The drivers of carbon prices:

  • Fossil fuels still play an important role
  • Market opening has a downward effect
  • Renewable support schemes contribute to decreasing carbon prices
  • In natural gas, interesting to see that lowering import dependency and increasing import diversification have greater downward price effects.
  • From mid-2011, the carbon price has been decoupled from coal and gas prices and decreased.


Question: EU concentration of industries with lower energy consumption results in lower energy costs. Is this a policy objective (to shift away from heavy-energy industries) in which case, does this need wider discussion?

Emmanuelle Maincent: This could be an interpretation, but that is not the intention, nor is that supported by the data in the report. EU sectors are more efficient, probably due to high energy costs.

Question: Are EU companies more energy efficient, or is low energy intensity because we are driven into industries which are low energy?

Lord Deben: If we are not careful, assume energy price makes a difference, but perhaps it is more complicated than that. The causes cannot be pinpointed. The Climate Change Committee found that the amount of energy saving and efficiency expected from the market was not delivered.

Question: Regarding the difference between the downward effects of prices on electricity and gas markets, the comparative effects are not clear.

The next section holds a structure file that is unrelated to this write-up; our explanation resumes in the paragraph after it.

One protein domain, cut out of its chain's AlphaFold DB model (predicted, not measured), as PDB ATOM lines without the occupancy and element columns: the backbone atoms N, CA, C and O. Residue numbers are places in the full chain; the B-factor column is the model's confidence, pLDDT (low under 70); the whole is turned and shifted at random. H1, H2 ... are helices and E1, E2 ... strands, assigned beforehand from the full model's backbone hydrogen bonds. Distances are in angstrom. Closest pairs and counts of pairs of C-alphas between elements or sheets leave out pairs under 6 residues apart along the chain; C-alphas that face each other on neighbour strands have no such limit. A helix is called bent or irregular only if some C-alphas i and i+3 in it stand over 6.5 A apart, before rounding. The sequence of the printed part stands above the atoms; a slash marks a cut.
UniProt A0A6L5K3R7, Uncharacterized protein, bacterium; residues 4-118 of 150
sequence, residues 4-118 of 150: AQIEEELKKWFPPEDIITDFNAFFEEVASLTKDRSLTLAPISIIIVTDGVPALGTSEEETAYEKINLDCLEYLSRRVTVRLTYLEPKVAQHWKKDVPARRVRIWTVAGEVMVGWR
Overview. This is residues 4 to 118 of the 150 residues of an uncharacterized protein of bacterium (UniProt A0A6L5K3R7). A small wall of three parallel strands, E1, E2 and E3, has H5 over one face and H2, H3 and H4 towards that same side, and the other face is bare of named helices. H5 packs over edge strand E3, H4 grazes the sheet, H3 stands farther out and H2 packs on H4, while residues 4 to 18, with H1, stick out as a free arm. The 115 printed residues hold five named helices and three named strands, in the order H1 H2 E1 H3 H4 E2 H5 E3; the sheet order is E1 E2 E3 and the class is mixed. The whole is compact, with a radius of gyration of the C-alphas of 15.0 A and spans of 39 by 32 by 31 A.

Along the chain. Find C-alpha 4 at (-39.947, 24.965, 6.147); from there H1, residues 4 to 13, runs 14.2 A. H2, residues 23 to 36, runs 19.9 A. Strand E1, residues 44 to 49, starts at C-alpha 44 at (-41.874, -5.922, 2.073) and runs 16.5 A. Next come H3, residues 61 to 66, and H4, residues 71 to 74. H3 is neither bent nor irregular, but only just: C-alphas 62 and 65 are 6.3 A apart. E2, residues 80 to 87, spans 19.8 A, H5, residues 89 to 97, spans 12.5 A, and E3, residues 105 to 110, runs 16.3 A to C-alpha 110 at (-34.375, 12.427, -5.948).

Emmanuelle Maincent: The modelling for gas showed lots of unexplained factors, the impact of competition was less obvious for each of the variables. It was not difficult to explain. The model has limitations, which might be the result limitations of the data.

Question: What other specific work has been done on the heavy users of energy, do the results vary from country to country?

Emmanuelle Maincent: There has not been a specific analysis of individual countries. It is difficult to get detailed information on these issues.

Question: Investment leakage out of Europe is based on an expectation of where prices will be towards the end of the decade. Do you have any thoughts on how to move on from simply observing the correlation that investment flows to where energy prices are low and that investment is not occurring in Europe?

Emmanuelle Maincent: No analysis has been done on this, there are no statistics on the main question “is Europe attractive enough from a demand viewpoint”.